Will the peddlers of British disinformation repent? Will they now pen scores of articles admitting that they were wrong? Will they give evidence to parliament denouncing the scourge of false stories about Russia emanating from the British media and MPs?

Of course not. Ms Cadwalladr’s humiliation will get a few lines buried somewhere deep in some newspapers’ inner pages, and will then be forgotten. Meanwhile, the original claims will remain uncorrected in the many documents that repeat them, and the myth of Russian interference in Brexit will trundle on as a basis for denouncing the threat emanating from the East. The damage has been done. Ms Cadwalladr has been discredited, but someone else will soon be found to pick up the torch.

Friday object lesson no. 54: Youth for Europe

As the United Kingdom enjoys its last day as a member of the European Union, I am taking the opportunity to revive once again my Friday object lesson series, to show an object from my idealistic undergraduate days – my ‘Youth for Europe’ badge.

yfe

Over the years, I lost my idealism and became a cynic, but there’s still a trace of the older me in there somewhere. As the clock strikes midnight tonight in the UK, I will quietly mourn for what might have been, but now, alas, never will.

Time for a Zemsky Sobor?

British politics are at a total impasse. Having earlier this week rejected 8 alternative solutions to the problem of Brexit, the House of Commons has now for a third time also rejected the withdrawal agreement signed by the British government and the European Union (EU) to allow the United Kingdom to leave the EU. At this point, many Brits are unsurprisingly fed up with the whole affair, and just want a decision, however rotten it might be, just to get it done. The House of Commons, however, has proven what I said earlier in the week – that it is utterly incapable of reaching a decision, any decision. So how can Britain get out of this mess?

The most obvious solution at this point is a general election. Since the current complement of the Commons can’t agree on anything, it’s clear that the makeup of the Commons has to change. That means an election.

As an election would mean putting off a decision on Brexit for some time, a prerequisite is a long Brexit delay. Under the terms of the failed withdrawal agreement, a final settlement on the post-Brexit EU-UK relationship was to be signed by 31 December 2020. It would therefore make sense to postpone Brexit to that date and work on agreeing not just the withdrawal terms but also the final settlement by that time.

Step one, therefore, needs to be a long postponement. Step two needs to be a general election.

The problem with this solution is that it assumes that a new House of Commons would be better able to reach a decision than the current one. It’s certainly obvious that it can’t be any worse in that regard, so this solution is worth a try, but it’s far from a dead cert. Given that public opinion in the UK is almost equally split on the Brexit issue, an election may just end up reproducing the existing balance of forces in the Commons. This is especially likely because the two main political parties – Conservatives and Labour – are themselves split and not capable of giving voters a clear choice vis-à-vis Brexit options. For voters to have that choice, the existing party system would have to be destroyed and the election fought between entirely new forces. That isn’t going to happen.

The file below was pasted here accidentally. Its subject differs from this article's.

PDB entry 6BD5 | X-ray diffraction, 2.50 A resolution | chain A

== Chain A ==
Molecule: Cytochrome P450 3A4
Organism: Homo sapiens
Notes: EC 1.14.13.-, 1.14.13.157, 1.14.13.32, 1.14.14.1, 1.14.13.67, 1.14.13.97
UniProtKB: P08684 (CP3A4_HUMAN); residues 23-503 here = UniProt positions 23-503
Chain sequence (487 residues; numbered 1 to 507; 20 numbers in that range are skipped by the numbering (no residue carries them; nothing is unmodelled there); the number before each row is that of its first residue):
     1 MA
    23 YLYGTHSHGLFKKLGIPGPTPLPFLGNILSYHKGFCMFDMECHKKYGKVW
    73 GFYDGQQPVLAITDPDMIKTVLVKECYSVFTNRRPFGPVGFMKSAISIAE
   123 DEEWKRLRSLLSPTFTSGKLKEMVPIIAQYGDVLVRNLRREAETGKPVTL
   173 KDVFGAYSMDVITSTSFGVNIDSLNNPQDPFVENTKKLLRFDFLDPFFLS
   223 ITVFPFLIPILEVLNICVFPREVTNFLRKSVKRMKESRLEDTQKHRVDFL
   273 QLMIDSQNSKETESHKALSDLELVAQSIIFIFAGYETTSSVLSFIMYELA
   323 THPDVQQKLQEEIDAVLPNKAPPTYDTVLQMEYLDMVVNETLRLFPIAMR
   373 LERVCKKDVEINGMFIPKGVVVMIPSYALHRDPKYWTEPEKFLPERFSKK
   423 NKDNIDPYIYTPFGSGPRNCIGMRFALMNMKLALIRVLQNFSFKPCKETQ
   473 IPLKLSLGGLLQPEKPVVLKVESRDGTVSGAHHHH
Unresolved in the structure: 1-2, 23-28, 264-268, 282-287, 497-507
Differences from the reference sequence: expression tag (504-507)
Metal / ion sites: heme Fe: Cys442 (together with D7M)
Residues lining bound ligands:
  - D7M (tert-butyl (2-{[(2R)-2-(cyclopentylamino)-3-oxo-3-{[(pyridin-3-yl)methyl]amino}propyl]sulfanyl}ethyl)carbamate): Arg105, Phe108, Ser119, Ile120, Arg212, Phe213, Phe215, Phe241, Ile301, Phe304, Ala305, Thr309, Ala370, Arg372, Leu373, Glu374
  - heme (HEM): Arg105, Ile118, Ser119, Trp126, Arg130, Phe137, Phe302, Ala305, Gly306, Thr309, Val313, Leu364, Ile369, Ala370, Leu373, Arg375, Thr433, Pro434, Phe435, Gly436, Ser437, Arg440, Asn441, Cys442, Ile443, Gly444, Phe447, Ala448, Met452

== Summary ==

So this option should be tried, but I’m not confident that it will work. If it doesn’t, what then?

At that point, I think, the only way forward will be to seek a way of forcing the Commons to accept some solution – whatever it may be – by going over its head to the British people. But commentators who propose this seem stuck on the model of a referendum. This isn’t a good method. A referendum requires a clear question on a limited number of options, ideally just one. But solving Brexit requires discussion of multiple, complex options; and not a simple ‘yes, no’ answer, but a degree of compromise between solutions. A referendum can’t provide this.

A different method of providing a ‘people’s vote’ may therefore have to be found. One possibility would be some form of constitutional convention. And here perhaps the ancient Russian model of the Zemsky Sobor comes in useful. A Zemsky Sobor traditionally represented all estates of the Russian people. Political parties were not involved in the process (a necessary requisite for success in the Brexit instance, I suspect). And though the Zemsky Sobor was purely consultative, and had no official political authority, its legitimacy was such as to give its recommendations great power.

Such a consultative assembly would, of course, be entirely outside British constitutional convention. But it seems to me that at this point Her Majesty the Queen might be entitled to conclude that the people’s representatives have failed both her and the people, and therefore feel entitled also to find a different way of making the people’s wishes known to her in a manner which bypasses the existing power structures.

Would it work? I have no idea. But as they say, desperate times call for desperate measures.

Cui bono?

I’m not a great fan of Marxist philosophy, but one thing it has got right is the need to be sceptical when faced by what academics like to call ‘normative’ claims, and to be aware that such claims often hide a bid for power. When faced by such a claim, one should always ask ‘Cui bono?’ – who benefits?